There is a good deal of controversy concerning the effects of digital technology (and the media it makes possible) on child development and health. Although pediatricians around the world recommend severely limiting young children’s’ access to digital devices, software companies continue to develop and market so-called “educational apps” for young children. How young? There are many apps aimed at 2-year old children, the so-called “toddler”. These are children who have learned to walk and are in the most vital period of language development. The relation of the development of language to the way we think has been the focus of a number of studies. In German idealism, the three capacities of uprightness, language and thought and their relation to one another were viewed as the primary signature of the human being, what set humans apart from their animal and plant brothers and sisters. Rudolf Steiner took this thought a step further describing how in the process of acquiring these capacities a child lays the foundation for future qualities of relatedness. The way a child comes to experience himself or herself in relation to the world is colored by the way they learned to walk, by the quality of authenticity in the language they imitate and by the clarity and steadiness of thought expressed in their surroundings.
How do young children respond to the educational apps? Here one mother’s description from The Atlantic: “My youngest child … was not yet 2 when the iPad was released. As soon as he got his hands on it, he located the Talking Baby Hippo app that one of my older children had downloaded. The little purple hippo repeats whatever you say in his own squeaky voice, and responds to other cues. My son said his name (“Giddy!”); Baby Hippo repeated it back. Gideon poked Baby Hippo; Baby Hippo laughed. Over and over, it was funny every time. Pretty soon he discovered other apps. Old MacDonald, by Duck Duck Moose, was a favorite. At first he would get frustrated trying to zoom between screens, or not knowing what to do when a message popped up. But after about two weeks, he figured all that out. I must admit, it was eerie to see a child still in diapers so competent and intent, as if he were forecasting his own adulthood. Technically I was the owner of the iPad, but in some ontological way it felt much more his than mine.” (Hanna Rosin, The Touch Screen Generation, The Atlantic, April 2013)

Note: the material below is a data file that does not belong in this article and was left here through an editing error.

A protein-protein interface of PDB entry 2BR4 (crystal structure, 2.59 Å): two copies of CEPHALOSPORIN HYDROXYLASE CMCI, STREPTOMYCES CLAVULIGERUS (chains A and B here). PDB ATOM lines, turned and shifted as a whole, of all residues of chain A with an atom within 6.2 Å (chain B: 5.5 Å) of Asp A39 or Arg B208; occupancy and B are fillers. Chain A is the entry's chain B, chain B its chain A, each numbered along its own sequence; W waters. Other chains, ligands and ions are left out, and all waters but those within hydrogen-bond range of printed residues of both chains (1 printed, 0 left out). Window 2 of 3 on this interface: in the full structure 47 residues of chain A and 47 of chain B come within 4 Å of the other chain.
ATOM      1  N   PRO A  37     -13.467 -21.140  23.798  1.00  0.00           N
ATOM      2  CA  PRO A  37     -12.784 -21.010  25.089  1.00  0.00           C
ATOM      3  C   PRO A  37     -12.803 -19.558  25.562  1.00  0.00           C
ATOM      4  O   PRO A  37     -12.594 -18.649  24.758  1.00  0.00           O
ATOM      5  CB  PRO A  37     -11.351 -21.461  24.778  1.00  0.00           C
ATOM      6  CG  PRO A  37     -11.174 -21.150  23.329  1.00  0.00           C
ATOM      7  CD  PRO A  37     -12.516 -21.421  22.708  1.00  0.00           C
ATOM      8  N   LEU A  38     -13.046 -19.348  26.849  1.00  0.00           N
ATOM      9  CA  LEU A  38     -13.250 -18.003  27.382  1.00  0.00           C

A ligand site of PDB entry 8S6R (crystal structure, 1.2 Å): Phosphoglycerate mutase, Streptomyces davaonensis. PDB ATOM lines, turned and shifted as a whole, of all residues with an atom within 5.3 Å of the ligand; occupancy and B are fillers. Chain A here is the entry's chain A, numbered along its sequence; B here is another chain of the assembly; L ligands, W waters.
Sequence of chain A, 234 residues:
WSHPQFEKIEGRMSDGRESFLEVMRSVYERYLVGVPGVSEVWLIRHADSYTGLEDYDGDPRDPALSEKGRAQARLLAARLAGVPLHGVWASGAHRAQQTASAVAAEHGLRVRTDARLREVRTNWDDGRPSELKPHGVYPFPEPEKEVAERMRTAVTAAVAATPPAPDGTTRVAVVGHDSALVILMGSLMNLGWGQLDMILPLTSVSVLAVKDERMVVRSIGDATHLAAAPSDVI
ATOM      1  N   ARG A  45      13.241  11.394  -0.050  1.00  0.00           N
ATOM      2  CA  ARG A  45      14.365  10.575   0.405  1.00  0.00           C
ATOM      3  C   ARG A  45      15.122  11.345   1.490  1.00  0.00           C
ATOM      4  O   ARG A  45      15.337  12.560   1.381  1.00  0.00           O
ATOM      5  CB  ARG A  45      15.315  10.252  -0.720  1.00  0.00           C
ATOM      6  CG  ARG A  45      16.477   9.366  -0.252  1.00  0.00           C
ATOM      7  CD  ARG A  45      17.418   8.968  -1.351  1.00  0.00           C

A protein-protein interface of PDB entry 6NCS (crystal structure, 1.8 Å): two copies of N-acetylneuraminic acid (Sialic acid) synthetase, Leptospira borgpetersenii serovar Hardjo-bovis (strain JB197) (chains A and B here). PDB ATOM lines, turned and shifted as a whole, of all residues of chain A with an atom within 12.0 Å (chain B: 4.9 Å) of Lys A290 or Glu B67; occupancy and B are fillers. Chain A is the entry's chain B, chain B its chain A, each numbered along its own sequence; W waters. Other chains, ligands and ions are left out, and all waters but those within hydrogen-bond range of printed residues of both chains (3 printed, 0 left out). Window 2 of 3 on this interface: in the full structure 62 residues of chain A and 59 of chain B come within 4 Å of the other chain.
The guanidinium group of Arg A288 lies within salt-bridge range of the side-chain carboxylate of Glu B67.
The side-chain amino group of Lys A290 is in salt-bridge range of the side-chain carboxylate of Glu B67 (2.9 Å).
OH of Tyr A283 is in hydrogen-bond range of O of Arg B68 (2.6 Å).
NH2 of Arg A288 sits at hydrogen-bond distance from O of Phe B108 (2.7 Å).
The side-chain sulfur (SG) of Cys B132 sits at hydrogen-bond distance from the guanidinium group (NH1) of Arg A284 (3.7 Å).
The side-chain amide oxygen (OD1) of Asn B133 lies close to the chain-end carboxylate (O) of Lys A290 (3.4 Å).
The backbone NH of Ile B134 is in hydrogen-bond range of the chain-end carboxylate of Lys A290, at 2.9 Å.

It is, as this mother aptly expresses it, eerie to see little children communing with such facility with what the digital world has to offer. What they find gazing into the screens of IPad, tablets or smart phones they seem to accept and interact with unhesitatingly. There does not appear to be anything there that induces feelings of antipathy or fear. Rather what they find there captures their attention and can keep them sitting quietly and outwardly engaged for long periods of time. Parents seem to welcome the respite from having to deal with children begging for attention. And although many adults quietly question whether these devices are, in fact, good for children, they give them to them nonetheless.
The presence of digital devices in the experienced life-world of growing children is something we must take seriously. For a growing number of children the virtual world accessed through the device is more real than the tangible world. It becomes the point of reference for the way they see and respond to what they meet in the world around them. In addition, it is the “place” they feel most at home, a tendency that is strengthened by parent’s anxiety towards the real world where real things happen, where children fall and skin their knees, tumble from trees, are roughed up by other children and generally encounter those things that help a person grow into himself or herself. Sherry Turkle posed the question so: ““When Thoreau considered "where I live and what I live for," he tied together location and values. Where we live doesn't just change how we live; it informs who we become. Most recently, technology promises us lives on the screen. What values, Thoreau would ask, follow from this new location? Immersed in simulation, where do we live, and what do we live for?” (Sherry Turkle, Alone Together: Why We Expect More from Technology and Less from Each Other, New York, 2011)
A half century ago the German educator Martin Wagenschein ventured that the development of scientific thought had led us to the point where we no longer felt at home upon the earth. The virtual world of digitalized experience is the continuation of this process of alienation. As educators we must find ways to ensure that our children do not lose their connection to the experienced living world of real presences into which they are born. We must give children the opportunity to immerse themselves in the mysteries and beauty of nature, to meet and engage with real people, to feel what it means to be an embodied presence among other embodied presences. Educational and other apps simply distract children from the real work of becoming human.